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December 11, 2012

Brent: So... is 6E Warhammer 40K a Success?

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We're countdown to Christmas, ladies and gentleman, Unicorns and children of all ages - but we're also approaching the New Year.  It's time to look back and ask ourselves... 6th Edition a success?

Brent here.  It's Terrible Tuesday, and sometimes that means asking unanswerable questions.  After all, if you and your mates enjoy the game and play it all night Friday and Saturday - you know, date night - than the answer is, "Yup - it works for me."


But this doesn't feel the same as releases past, so I've got to open this thing up, stare at the guts, then hope enough of you out there are willing to go through the ever-increasing nonsense necessary to post a comment or three.  

(Anyone else noticed the anti-bot measures just keep out everyone else?)

Let's get right to it; it's a long one, so the faint of heart should just drop out now.

Ol' Brent has been around since Rogue Trader - and no, I'm not alone in that.  A bunch of you have stuck this mad thing out with me.  Kudos.  Now give it up - does the release of 6th Edition feel like it rides a different momentum?

It could be Warhammer Fantasy's failure to thrive.  After all, the miniatures are better than ever.  The books have options and the kits are pure win.  More than anything, the scale is epic - simply epic!  No game has or will ever achieve the sheer numbers and diversity of armies capable of swamping a fully realized table.  The game's vision and setting are far, far better than anything anyone else is doing.

Yeah, that means you, Privateer Press.

Warhammer Fantasy can't help but win!

Except it lost, and almost right out of the gate.  No denying it - it didn't take canny players long to figure out how broken the magic system is.  The game shifted; I think it is fair to say it isn't what GW expected - but Storm of Magic doubled down on it.  "We're not building games for the tournament player," says they.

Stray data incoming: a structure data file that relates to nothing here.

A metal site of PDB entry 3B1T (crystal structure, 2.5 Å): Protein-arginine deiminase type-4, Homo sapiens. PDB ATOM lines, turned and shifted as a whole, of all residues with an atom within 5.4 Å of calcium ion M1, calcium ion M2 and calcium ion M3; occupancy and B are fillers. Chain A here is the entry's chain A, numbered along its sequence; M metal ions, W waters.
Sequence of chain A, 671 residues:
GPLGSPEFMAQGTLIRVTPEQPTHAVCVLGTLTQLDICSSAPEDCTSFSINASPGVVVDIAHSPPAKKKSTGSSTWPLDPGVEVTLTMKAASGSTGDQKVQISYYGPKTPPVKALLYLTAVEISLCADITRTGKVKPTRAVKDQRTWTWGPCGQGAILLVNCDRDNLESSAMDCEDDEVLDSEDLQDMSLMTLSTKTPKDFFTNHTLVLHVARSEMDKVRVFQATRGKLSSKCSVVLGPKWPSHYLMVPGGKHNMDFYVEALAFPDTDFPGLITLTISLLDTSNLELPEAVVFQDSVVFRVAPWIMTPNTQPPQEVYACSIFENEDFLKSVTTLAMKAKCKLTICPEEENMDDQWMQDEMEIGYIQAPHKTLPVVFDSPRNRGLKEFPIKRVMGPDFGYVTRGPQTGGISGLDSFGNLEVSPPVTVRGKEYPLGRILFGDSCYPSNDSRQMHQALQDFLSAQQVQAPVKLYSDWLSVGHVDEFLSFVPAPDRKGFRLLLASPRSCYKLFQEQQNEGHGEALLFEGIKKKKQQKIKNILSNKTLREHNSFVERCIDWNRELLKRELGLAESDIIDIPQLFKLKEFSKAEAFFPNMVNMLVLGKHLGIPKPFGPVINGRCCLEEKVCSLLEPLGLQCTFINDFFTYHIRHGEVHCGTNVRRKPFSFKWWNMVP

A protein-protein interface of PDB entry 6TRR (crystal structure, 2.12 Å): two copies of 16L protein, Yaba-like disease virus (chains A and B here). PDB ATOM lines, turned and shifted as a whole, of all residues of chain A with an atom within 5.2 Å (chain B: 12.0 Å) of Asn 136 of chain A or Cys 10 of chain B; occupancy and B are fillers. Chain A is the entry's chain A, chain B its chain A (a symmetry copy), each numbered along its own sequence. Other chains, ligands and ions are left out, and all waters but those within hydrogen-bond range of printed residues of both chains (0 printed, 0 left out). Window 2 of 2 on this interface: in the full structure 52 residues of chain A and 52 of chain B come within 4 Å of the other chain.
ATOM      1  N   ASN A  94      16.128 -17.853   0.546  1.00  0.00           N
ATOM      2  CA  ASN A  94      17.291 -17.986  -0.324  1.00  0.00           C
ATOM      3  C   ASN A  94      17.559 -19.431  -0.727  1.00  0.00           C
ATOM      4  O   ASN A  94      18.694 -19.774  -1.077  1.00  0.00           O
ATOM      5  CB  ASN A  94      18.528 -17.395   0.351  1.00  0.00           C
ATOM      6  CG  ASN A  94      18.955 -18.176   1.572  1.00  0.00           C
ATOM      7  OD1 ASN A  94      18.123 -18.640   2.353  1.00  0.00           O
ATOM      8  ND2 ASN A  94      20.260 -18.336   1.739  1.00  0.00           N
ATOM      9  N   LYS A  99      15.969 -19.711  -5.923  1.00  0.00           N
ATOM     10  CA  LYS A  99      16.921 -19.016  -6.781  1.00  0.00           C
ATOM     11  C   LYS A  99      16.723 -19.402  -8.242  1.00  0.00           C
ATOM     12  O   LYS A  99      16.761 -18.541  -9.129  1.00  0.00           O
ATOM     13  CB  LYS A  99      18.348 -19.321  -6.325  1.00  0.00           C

Ah, we're playing to righteous indignation now!  Best drink water with that; it goes down hard.  No matter what the intention was, nobody I know is playing Warhammer Fantasy.  My understanding is numbers in tournament play are down.  It may be different in Europe - I don't know - but here, Stateside, those players just aren't there in the same numbers.

They're playing WarMachine.

No!  I'm consistent I am!  Warhammer Fantasy is something special... but WarMachine is fun to play.

"We want players to build a narrative."

Sound familiar?  That's one of the things we're reading online about Warhammer 40K.  It's all about building a narrative... and you know, it's one of the things I'm on board with!  My favorite part of 6th is setting up terrain, using the rules as laid out.  It's great fun, and if you haven't tried it, please do.  Motivated self interest keeps the terrain fairly balanced, but the boards you end up with aren't anything like you'd set up yourself for a one off game.  You really can see the narrative come together with the board.


This is the type of article that you just knew had one or two of those, right?

But my gaming group may be one of just a few to play this way.  Most folks I talk or chat with still set up the board in the traditional way of ages past.  And the number of local conventions and house rules are surprising this soon into the game.  

I think I'll come right out and say it straight - people seem to have a problem with this edition.  It's like they want to love it, but don't.

They sure change enough of it.

Then there's this month's White Dwarf.  Jervis Johnson crawled out of his rules lair (it's an English rules lair, so I imagine him surrounded by high-back chairs and leather bound volumes - but no electricity, 'cause then it wouldn't be a lair proper) to make this pronouncement: